What’s on Your iPod? Spring Albums to Look Forward To

Justin Jones

1. M. Ward, “A Wasteland Companion”

 

Due out April 10, M. Ward’s latest is sure to please anyone with an ear for his 2009 release, “Hold Time,” which he produced in collaboration with Zooey Deschanel. Comprised of a variety of collaborations and recorded in a variety of studios both here in the States and in the U.K, “A Wasteland Companion” is sure to include a wide swath of Ward’s trademark styles and a laundry list of of talented collaborators. 

 

2. Lower Dens, “Nootropics”

 

According to some early press surrounding Jana Hunter’s forthcoming release due out May 1, the new album is centered around an exploration of the digital age, “transhumanism” and artificial intelligence. Previous Lower Dens have primarily focused on Hunter’s distinctively personal voice as a songwriter so for the band to be making an album about new, somewhat esoteric subject matter could prove rather interesting.

 

3. Beach House, “Bloom”

 

Early reports on the forthcoming Beach House album suggest that the Baltimore due has set their sights on reproducing and expanding upon the accessible, dream-pop sound they forged for themselves with 2010’s “Teen Dream.”I, for one, generally enjoyed the band’s move towards a more hi-fi sound and look forward to hearing more of Alex Scally’s lushly reverbed hooks and Victoria Legrand’s easy, graceful voice.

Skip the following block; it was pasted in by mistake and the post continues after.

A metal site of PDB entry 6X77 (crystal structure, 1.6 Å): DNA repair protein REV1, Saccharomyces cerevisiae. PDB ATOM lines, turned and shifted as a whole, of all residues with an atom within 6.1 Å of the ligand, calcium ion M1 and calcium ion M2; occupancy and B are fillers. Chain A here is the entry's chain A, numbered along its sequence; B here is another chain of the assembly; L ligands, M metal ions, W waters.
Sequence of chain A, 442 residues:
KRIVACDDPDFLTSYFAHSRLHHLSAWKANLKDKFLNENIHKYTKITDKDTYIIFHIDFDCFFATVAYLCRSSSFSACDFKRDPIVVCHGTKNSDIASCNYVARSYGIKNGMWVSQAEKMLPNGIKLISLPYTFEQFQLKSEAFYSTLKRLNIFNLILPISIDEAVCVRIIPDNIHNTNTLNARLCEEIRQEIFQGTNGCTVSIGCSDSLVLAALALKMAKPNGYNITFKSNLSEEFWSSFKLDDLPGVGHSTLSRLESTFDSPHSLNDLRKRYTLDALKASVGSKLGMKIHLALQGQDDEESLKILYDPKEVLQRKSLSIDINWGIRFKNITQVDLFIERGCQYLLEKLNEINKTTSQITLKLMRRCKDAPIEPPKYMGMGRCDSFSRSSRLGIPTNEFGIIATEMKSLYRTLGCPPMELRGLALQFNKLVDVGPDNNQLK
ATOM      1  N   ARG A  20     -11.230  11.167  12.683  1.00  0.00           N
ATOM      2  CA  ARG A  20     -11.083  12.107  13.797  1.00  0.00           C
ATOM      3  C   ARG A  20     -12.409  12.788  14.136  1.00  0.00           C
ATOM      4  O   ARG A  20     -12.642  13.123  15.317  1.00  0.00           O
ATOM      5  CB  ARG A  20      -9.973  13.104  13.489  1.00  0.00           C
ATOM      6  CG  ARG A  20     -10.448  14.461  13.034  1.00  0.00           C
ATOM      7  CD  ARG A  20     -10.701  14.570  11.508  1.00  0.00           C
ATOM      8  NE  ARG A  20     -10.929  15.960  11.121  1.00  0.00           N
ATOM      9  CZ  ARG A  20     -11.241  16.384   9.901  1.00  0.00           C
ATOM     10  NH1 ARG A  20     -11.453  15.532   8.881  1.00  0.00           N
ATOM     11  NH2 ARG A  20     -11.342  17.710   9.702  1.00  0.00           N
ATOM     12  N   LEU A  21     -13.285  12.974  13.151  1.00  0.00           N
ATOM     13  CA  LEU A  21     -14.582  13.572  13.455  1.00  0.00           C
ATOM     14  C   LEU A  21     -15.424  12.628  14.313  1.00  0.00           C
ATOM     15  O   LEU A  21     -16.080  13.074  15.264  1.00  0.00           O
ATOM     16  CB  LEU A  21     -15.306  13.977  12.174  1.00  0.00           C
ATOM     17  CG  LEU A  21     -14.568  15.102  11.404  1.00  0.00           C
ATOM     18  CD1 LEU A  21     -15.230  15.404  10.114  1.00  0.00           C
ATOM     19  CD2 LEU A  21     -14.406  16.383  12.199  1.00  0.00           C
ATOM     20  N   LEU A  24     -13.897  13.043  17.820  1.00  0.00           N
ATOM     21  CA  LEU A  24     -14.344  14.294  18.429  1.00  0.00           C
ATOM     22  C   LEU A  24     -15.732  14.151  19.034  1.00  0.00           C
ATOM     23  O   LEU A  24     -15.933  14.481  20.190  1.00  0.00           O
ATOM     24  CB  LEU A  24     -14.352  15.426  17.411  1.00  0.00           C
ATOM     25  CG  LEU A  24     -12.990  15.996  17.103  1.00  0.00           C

4. Father John Misty, “Fear Fun”

 

Father John Misty is the recently invented alter-ego of singer-songwriter and former Fleet Foxes drummer, Joshua Tillman. After splitting with Fleet Foxes, Tillman spent a number of weeks in his van taking psychedelic mushrooms and writing a novel, an experience he says played a key role in his new voice as a songwriter. For anyone familiar with Tillman’s solo work, “Fear Fun” is sure to be a shock to the system but hopefully one full of interesting, darkly humorous twists and turns. 

 

5. Squarepusher, “Ufabulum”

 

Tom Jenkison has been making music as Squarepusher since the 90’s and his style has gone through a variety of shifts and changes through the years. Jenkinson has described his latest album as a return to “thinking about pure electronic music,” an idea I’m very interested in hearing played out on a record.

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